[Originally published in Movietone News 58-59, August 1978]
I saw Straight Time on a double feature, and didn’t know quite what to make of it. Next day, I remembered the second feature vividly and Straight Time almost not at all. Yet I had trouble finding anything specifically wrong with this Chinese dinner of a movie. It’s cleanly made, easy to watch, competently acted—three of the supporting roles are splendidly played: parole officer Earl Frank (M. Emmet Walsh), suburbanite crime-dabbler Jerry Schue (Harry Dean Stanton), and disturbed ex-con and family man Willy Darin (Gary Busey)—and never less than interesting. Yet in the end it contributes nothing in story or style that seems to add to the currently fashionable dialogue about rehabilitation and recidivism. If there is nothing especially faulty or offensive about the film, neither is there anything outstanding or affecting about it; and it’s that terminal blandness that finally kills Straight Time for me.
It seems due chiefly to Ulu Grosbard’s (and, uncharacteristically, Dustin Hoffman’s) emotional distance that the film fails to excite any passionate concern for its characters or its subject matter. Petty thief and three-time loser Max Dembo (Hoffman) emerges finally as a character with nothing at all to recommend him, and hence no point of contact the viewer can touch with something like sympathy. He’s a lousy lover, a lousy friend (who is responsible for the deaths of two of his buddies by the end of the film), and a hopeless failure as a parolee. Being a thief and doing what a thief does is the only way Dembo achieves meaning in his life (though we never get an inkling why). Worst of all, he’s no good at it; and his obsessive insistence on allowing his robberies to run dangerously overtime—it has more to do with self-destructiveness than with greed—alienates us as much as it does his partners in crime. “We got time,” he keeps telling Schue; and time, finally, is of the essence. On the run at film’s end, he sends his friend and lover Jenny (Theresa Russell) back to Los Angeles; his gift to her is a watch, a memento of the fateful jewelry store robbery which is itself emblematic of how Dembo has botched his “straight time.” He tells Jenny, “I’m going to get caught,” and we know it is an intention, not a prediction. After humiliating his parole officer right out of the movie, Dembo becomes his own parole officer, and ends up sending himself back. But far from any admiration or sympathy, all we end up with is a faint feeling that we’re better off rid of him.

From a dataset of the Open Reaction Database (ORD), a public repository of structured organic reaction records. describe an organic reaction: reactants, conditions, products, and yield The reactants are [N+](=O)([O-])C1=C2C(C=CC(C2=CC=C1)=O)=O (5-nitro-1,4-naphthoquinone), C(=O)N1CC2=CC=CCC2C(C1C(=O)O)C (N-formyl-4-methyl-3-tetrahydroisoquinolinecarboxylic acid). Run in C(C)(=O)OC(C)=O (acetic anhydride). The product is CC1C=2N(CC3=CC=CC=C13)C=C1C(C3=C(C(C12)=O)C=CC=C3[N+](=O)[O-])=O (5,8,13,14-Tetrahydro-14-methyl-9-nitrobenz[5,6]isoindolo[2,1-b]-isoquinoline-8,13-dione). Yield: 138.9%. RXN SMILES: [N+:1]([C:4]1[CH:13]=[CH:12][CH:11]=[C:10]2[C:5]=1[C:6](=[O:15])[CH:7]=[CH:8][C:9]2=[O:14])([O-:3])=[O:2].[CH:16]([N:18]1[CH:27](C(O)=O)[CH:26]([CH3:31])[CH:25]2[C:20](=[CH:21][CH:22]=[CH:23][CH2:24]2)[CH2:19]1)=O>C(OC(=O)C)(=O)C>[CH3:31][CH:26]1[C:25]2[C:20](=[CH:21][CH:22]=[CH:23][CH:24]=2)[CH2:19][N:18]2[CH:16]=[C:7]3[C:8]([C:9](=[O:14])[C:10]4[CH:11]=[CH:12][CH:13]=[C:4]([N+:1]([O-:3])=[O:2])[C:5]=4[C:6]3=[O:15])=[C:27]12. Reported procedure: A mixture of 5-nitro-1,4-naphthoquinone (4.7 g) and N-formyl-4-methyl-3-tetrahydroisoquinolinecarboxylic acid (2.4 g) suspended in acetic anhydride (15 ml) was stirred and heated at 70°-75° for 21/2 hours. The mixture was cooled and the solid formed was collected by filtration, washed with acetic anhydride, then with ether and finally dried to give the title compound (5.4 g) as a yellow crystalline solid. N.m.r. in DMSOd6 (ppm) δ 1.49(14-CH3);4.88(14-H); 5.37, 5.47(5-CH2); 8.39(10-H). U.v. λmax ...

The shortcomings of Short Eyes lie in another direction. At the beginning, the film reminded me of Jonas Mekas’s powerful film of the Living Theatre production of Kenneth Brown’s The Brig. Long takes, never cutting when he can move the camera instead, and keeping a wall of bars prominently between the viewer and the object of interest are techniques that emphatically place the audience in the prison, and director
Robert M. Young has used them well in the first reel or so of his film of Miguel Pinero’s play. As the characters filter into the frame and the story begins to take shape, we encounter a society, ethics, and language so different from our own that it’s often hard to tell just what is going on. At one point, the prisoners hold a hilarious series of cockroach races, and we tend to be grateful for this wittily shot and quick-cut bit of humor, because it provides relief at a moment when it’s badly needed.